name = Hickory
image_width = 230px
image_caption = Hickory at
divisio = Magnoliophyta
classis = Magnoliopsida
genus = "Carya"
genus_authority = Nutt.
subdivision_ranks = Species
subdivision = See text
Trees in the genus Carya (from
Ancient Greekκάρυον " nut") are commonly known as Hickory. The genus includes 17–19 species of deciduoustrees with pinnately compound leaves and large nuts. A dozen or so species are native to North America(11–12 in the United States, 1 in Mexico), and 5–6 species from Chinaand Indochina.
Another Asian species, Beaked Hickory, previously listed as "Carya sinensis", is now treated in a separate genus "
Annamocarya", as "Annamocarya sinensis".
flowers are small yellow-green catkins produced in spring. They are wind-pollinated and self-incompatible. The fruitis a globose or oval nut, 2–5 cm long and 1.5–3 cm diameter, enclosed in a four-valved husk which splits open at maturity. The nut shell is thick and bony in most species, thin in a few, notably "C. illinoinensis"; it is divided into two halves which split apart when the seed germinates.
Species and classification
APG system, genus "Carya" (and the whole Juglandaceaefamily) has been recently moved to the Fagalesorder.
*"Carya" sect. "Carya" — typical hickories
Red Hickory(treated as a synonym of "C. glabra" by "Flora N. Amer.")
***"Carya ovata" var. "australis" (syn. "C. carolinae-septentrionalis") Southern
**"Carya tomentosa" (syn. "C. alba")
*"Carya" sect. "Apocarya" — pecans
**"Carya aquatica" Water Hickory
*"Carya" sect. "Sinocarya" — Asian hickories
Dabie Shan Hickory(may be synonymous with "C. cathayensis")
Hickory is used as a food plant by the
larvae of some Lepidopteraspecies. These include:
* the "
Coleophora" case-bearers "C. laticornella" and "C. ostryae".
Regal moth("Citheronia regalis"), whose caterpillars are known as hickory horn-devil
Walnut Sphinx("Amorpha juglandis")
Another insect that uses the hickory tree as a food source is the
hickory leaf stem gall phylloxera(" Phylloxera caryaecaulis"). Phylloxeridaeare related to aphids and have a similarly complex life cycle. Eggs hatch in early spring and the galls quickly form around the developing insects. Phylloxera galls may damage weakened or stressed hickories, but are generally harmless. Deformed leaves and twigs can rain down from the tree in the spring as squirrels break off infected tissue and eat the galls, possibly for the protein content of the phylloxera, or possibly because the galls are fleshy and tasty to the squirrels.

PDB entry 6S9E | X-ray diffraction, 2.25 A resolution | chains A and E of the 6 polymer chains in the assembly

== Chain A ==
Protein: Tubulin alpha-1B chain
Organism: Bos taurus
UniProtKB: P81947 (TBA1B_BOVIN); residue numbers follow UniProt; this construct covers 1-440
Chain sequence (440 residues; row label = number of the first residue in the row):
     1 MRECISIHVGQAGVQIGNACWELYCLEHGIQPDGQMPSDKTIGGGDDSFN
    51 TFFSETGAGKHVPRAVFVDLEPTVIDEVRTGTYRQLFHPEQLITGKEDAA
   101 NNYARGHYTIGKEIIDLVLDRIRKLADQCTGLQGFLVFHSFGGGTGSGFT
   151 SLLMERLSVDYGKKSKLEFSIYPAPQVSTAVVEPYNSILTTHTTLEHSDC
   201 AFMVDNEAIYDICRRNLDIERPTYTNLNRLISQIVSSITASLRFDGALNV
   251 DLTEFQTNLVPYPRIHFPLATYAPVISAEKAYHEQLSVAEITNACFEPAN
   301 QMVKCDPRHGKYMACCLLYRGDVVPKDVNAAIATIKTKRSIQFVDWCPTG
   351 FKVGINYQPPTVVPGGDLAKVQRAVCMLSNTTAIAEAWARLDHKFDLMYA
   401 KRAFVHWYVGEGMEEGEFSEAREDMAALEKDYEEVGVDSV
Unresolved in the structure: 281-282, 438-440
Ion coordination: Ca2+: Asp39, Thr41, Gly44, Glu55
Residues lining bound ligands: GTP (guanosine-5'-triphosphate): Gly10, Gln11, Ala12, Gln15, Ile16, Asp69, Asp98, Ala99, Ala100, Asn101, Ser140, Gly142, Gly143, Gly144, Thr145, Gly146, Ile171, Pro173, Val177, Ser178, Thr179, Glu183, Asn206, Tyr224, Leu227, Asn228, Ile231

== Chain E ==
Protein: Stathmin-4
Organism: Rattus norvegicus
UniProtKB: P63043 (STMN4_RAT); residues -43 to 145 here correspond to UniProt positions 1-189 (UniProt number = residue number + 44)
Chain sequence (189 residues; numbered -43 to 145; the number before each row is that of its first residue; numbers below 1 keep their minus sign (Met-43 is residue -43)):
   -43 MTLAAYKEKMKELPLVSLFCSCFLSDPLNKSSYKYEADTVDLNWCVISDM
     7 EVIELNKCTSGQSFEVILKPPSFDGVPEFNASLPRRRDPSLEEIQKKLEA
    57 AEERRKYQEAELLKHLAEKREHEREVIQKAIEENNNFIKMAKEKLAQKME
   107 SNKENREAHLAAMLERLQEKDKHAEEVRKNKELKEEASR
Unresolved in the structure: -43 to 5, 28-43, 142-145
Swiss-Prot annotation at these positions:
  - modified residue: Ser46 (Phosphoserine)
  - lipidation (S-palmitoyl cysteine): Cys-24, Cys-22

Some fruits are borderline and difficult to categorize. Hickory nuts (Carya) and Walnuts (
Juglans) in the Juglandaceaefamily grow within an outer husk; these fruits are technically drupes or drupaceous nuts, and thus not true botanical nuts. "Tryma" is a specialized term for such nut-like drupes. [ [http://waynesword.palomar.edu/fruitid1.htm Identification Of Major Fruit Types] ] [ [http://waynesword.palomar.edu/ecoph8.htm Fruits Called Nuts] ]
woodis extremely tough, yet flexible, and is valued for toolhandles, bows (like yew), wheelspokes, carts, drumsticks, lacrossestick handles, golf club shafts (sometimes still called "hickory stick", even though made of steelor graphite), the bottom of skis, walking canes etc. and for punitive use as a switch (like hazel), and especially as a cane-like hickory stick in schools. Baseballbats were formerly made of hickory but are now more commonly made of ash. Hickory is also highly prized for wood-burning stoves, because of its high caloric content. Hickory wood is also a preferred type for smoke curing meats. In the Southern United States, hickory is popular for cooking barbecue, as hickory grows abundantly in the region, and adds flavor to the meat. Hickory is sometimes used for hardwood flooring due to its durability and character.
barkextract from shagbark hickory is also used in an edible syrup that is similar to maple syrup, with a slightly bitter, smoky taste.
The nuts of some species are palatable, while others are bitter and only suitable for animal feed. Shagbark and Shellbark Hickories, along with the
Pecan, are regarded by some as the finest nut trees.
When cultivated for their nuts, note that because of their self-incompatibility, clonal (grafted) trees of the same
cultivarcannot pollinate each other. Two or more cultivars must be planted together for successful pollination. Seedlings (grown from hickory nuts) will usually have sufficient genetic variation.
walnut(also used in waterskis)
* [http://www.cirrusimage.com/hickory.htm "Carya"] Large-format diagnostic photos,
Morton Arboretumacc. 29-U-10
* [http://www.efloras.org/florataxon.aspx?flora_id=1&taxon_id=105766 Flora of North America: "Carya"]
* [http://www.efloras.org/florataxon.aspx?flora_id=2&taxon_id=105766 Flora of China: "Carya"]
* [http://extension-horticulture.tamu.edu/carya/species/index.htm USDA Agricultural Research Service: "Carya"]
* [http://www.thenutfactory.com/kitchen/edible/facts-hickories.html Edibility of different species' nuts, from a snack food manufacturer]
* [http://www.cas.vanderbilt.edu/bioimages/pages/compare-hickories.htm Comparison of eastern North American hickories at bioimages.vanderbilt.edu]
* [http://www.cas.vanderbilt.edu/bioimages/pages/carya-fruits.htm Comparison of hickory nuts at bioimages.vanderbilt.edu]
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